A couple of interesting experiments are going on around here! In biotechnology, juniors and seniors are engaging in a longitudinal study regarding an intriguing molecular event happening on human chromosome 16, while our neuroscientists are studying teenage brains and experimenting with motor functions and how stimulation of one person’s muscles can be used to control another’s.
This is the sixth year Tabor’s biotechnology class has collected DNA samples from student volunteers in an effort to discover the temporal and geographic origin of a 300 base pair Alu insertion in human chromosome 16. Alu elements probably arose from a gene that encodes the RNA of a particle which labels proteins for export from the cell. Alu is an example of a so-called "jumping gene" – a transposable DNA sequence that reproduces by copying itself and inserting into new chromosome locations. To do so requires a left-over component of a retrovirus, also found within our DNA. Together, over the millennia, they’ve accumulated about 1,000,000 copies within the human genome. Right now, the human species is in the process of gaining another such sequence within an area of chromosome 16 called PV92. The process by which the sequence copies itself and the location and timing of its first appearance within the human genome are both very interesting topics of study.
Crosby’s students are collecting samples of DNA from volunteers while recording their subjects’ region of ancestral origin, if known. They will then test the samples for the presence of the DNA insert on chromosome 16 (about half of human chromosome 16s have it to date). Once the data is in, the students map the frequencies with which the insert appears relative to maps of human migration patterns over the last 150,000 years. “The results continue to help us narrow our estimate of the origin of this “jumping gene”! says Crosby.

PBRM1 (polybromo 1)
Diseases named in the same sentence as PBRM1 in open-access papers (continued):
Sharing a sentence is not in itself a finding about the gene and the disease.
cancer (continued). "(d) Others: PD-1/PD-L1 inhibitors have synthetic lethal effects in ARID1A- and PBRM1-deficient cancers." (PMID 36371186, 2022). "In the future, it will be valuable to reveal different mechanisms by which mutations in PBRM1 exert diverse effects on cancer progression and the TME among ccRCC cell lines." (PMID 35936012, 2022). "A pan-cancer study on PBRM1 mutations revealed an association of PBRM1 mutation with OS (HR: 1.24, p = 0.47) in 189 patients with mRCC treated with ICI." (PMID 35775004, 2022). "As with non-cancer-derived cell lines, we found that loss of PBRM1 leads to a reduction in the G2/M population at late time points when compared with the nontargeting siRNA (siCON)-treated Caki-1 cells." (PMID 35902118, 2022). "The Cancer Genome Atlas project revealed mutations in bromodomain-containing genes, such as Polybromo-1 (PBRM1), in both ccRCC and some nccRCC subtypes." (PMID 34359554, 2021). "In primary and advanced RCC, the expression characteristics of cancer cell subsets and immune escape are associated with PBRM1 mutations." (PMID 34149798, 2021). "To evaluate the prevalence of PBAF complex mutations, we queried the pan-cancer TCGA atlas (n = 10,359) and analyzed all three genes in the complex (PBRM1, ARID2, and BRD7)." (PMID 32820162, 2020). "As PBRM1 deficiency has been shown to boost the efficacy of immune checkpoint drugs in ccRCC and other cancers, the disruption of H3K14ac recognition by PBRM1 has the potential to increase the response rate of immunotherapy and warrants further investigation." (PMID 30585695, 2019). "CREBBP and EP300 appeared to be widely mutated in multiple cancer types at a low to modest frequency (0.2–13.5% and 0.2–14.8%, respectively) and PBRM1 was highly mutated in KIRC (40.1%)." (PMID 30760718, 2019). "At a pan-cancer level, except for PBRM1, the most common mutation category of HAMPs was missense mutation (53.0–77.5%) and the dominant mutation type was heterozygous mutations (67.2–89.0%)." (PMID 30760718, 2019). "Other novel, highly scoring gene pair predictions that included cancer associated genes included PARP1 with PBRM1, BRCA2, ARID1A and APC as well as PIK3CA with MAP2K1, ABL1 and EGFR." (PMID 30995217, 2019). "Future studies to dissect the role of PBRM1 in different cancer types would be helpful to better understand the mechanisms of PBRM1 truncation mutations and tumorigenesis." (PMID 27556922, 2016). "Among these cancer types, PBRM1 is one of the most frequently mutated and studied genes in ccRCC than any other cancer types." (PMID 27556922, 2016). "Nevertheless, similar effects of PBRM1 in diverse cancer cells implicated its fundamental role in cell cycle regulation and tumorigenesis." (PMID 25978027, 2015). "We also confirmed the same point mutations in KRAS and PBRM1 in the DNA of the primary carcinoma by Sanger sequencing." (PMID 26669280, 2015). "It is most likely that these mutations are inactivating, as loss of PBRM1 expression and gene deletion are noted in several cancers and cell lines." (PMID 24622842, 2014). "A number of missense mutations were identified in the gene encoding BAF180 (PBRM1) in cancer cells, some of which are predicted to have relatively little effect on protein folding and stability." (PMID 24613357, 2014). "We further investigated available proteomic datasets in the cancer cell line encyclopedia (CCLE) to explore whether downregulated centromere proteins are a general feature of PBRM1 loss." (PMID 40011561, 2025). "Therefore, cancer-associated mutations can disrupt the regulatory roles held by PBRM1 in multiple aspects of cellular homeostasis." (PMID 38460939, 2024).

In Amelia Wright’s Advanced Topics Neuroscience class, students enjoyed the special treat of a visiting Neuroscientist, Dr. Sage Aronson. Aronson was on campus to share some of his expertise with them as well as deliver a public lecture on his research into what may be the early causes of depression. In class, Dr. Sage shared a human to human interface system from Backyard Brains, a company that makes electrophysiology equipment allowing high school students to study motor functions. The students had fun moving each other’s arm muscles through direct muscle stimulation. When one student moved her arm the electrodes on it transmitted the currents generated by her muscle to a receiver on another student’s arm, which caused contractions in his muscles! So, one person’s movements controlled the movements of another person through the electrodes. Pretty fascinating! Enjoy the movie here:
The class is also presenting their final projects for the term over the next couple of weeks. They have been studying topics related to the development and function of the adolescent mind.Wright said, “Many, if not all, of these topics are highly relevant to our work with students as their educators and mentors, and what better way to learn about the teenage brain than from teenage brains?” Here are a few samples of their presentation titles:
- FOMO; fear of missing out or finding obsession in media outputs
- Implicit bias: the cognitive underpinnings of stereotyping and racism within society
- Take a hit: peer pressure and addiction in adolescents
- You’re not special: why the teenage brain is so sensitive to evaluation
- Dying to drink: teen binge drinking
Making learning real and relevant is critical to keeping students engaged and interested. From humanities to science and math, Tabor teachers do their best to engage students in projects and research that help them create more critical questions, and perhaps even some answers, as they explore the real issues in their lives and in our world.